Physical hunger isn’t just grumbling stomachs either; it can be light-headedness, salivating at the sight of a food, being irritable (hangry) or thinking about food. It is hard to unlearn this but by eating mindfully you can become more in tune with your hunger levels and really know when you are hungry. A simple way you can start your journey to mindful eating is whenever you feel that you are hungry. Ask yourself, would you eat a food that you don’t really like? If no then you’re not really hungry are you? If you only want one specific food then it’s a craving and not real hunger.
I’m sure you have noticed if you go to Lidl or Aldi, you will notice the bakery is positioned as you walk through the door so you have no choice but to smell that freshly baked bread. These stores know this and cheekly pray that we will buy their products because of it. If you find that you are often hungry for smells then you need to satisfy your hunger for smells by smelling your food before each meal. This is the same for eye hunger too. By spending time appreciating food with your senses it allows us to satisfy our sensory hunger.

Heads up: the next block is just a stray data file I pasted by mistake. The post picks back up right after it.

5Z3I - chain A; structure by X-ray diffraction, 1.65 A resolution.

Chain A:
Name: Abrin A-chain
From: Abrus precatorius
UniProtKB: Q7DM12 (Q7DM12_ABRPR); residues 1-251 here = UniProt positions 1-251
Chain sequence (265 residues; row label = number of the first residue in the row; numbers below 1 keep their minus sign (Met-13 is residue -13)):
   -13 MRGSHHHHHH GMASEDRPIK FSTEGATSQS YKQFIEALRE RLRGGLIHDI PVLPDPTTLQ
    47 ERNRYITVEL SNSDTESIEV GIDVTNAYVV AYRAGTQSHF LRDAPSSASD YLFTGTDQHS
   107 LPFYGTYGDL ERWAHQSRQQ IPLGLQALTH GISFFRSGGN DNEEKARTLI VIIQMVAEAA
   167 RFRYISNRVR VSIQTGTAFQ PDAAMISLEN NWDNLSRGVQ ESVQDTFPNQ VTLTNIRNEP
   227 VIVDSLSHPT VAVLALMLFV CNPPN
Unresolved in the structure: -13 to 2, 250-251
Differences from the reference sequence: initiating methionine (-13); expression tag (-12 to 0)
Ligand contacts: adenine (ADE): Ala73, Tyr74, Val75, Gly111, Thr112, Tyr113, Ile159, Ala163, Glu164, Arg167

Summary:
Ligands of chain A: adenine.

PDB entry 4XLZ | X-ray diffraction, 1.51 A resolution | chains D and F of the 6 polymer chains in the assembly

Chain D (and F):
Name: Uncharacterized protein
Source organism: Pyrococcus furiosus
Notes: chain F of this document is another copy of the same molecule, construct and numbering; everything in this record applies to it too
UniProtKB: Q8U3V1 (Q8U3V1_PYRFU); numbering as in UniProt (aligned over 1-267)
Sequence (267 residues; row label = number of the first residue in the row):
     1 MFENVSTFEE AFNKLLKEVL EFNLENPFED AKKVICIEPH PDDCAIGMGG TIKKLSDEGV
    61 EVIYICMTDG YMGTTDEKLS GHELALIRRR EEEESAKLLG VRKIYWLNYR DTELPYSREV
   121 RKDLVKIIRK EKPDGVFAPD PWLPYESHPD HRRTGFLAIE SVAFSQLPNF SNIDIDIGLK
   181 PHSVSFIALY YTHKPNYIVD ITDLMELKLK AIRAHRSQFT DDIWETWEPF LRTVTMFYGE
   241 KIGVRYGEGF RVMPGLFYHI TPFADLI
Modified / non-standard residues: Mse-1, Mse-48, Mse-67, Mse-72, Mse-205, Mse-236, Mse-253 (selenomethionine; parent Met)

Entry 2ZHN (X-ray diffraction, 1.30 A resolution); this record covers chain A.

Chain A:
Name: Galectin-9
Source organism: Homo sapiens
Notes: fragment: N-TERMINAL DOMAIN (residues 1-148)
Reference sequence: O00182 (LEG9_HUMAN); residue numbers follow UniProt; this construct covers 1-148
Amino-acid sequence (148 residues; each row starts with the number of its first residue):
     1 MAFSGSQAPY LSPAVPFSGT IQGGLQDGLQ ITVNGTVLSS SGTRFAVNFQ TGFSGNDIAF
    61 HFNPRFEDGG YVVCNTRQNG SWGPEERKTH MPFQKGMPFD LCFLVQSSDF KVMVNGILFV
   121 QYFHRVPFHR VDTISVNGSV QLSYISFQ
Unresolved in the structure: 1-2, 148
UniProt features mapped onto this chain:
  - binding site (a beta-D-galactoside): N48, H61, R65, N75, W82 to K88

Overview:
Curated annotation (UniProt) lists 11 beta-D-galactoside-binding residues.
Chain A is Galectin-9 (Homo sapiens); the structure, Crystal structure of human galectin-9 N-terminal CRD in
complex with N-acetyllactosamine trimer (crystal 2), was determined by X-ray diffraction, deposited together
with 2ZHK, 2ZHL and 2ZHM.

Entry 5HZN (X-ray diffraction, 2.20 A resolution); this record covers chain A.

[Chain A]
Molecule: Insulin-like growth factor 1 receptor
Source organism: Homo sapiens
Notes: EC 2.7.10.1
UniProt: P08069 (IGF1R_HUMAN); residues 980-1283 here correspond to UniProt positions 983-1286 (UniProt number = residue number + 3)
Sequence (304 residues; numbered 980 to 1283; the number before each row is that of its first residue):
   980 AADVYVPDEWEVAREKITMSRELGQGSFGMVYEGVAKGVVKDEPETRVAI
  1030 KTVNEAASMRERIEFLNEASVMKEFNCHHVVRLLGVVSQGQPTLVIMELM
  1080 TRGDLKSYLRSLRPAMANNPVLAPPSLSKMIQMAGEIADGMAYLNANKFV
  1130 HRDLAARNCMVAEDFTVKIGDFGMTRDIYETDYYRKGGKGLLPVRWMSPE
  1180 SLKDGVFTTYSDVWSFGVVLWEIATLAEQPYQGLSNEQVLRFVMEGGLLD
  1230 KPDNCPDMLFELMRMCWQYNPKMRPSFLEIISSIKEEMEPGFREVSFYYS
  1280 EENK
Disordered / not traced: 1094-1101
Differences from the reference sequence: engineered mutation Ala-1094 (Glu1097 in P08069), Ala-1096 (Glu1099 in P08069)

Have you ever eaten dinner and been really full, but still want dessert? Well you’re not alone. This is common amongst many people, and there is a reason why. Taste hunger. Taste hunger is when you aren’t necessarily physically hungry but want to eat a specific taste.
By paying attention to our food when we are eating it, we can satisfy taste hunger. If we are distracted eating we are not paying attention to what we are eating so our taste still craves satisfaction. If we focus on the eating experience we allow the brain to focus on all the sensations that come with the meal.
When food looks good! And it makes you want to eat it. Think stacks of pancakes with maple syrup, huge milkshakes, platters of fresh fruit… There’s nothing wrong with eye hunger, but it might lead you to feel overwhelmed around food as you might feel like you can’t control yourself. Instead of beating yourself up, remind yourself that food photography's job is to make food look good, and even if you’re not physically hungry, it’s natural to still want to eat food that looks good. Instead, ask yourself if you’re physically hungry. That way, you can decide for yourself if you want to eat or not. Remember it’s totally cool to eat when you’re not physically hungry.
If you want to know more about how to stop distracted eating or how to eat mindfully, then seek professional advice. You can book or contact Shannon here.
Madigan, C.D., Pavey, T., Daley, A.J., Jolly, K. and Brown, W.J., 2018. Is weight cycling associated with adverse health outcomes? A cohort study. Preventive medicine, 108, pp.47-52.
Big thanks to Beth Tripp @nutri_beth for contributing this article.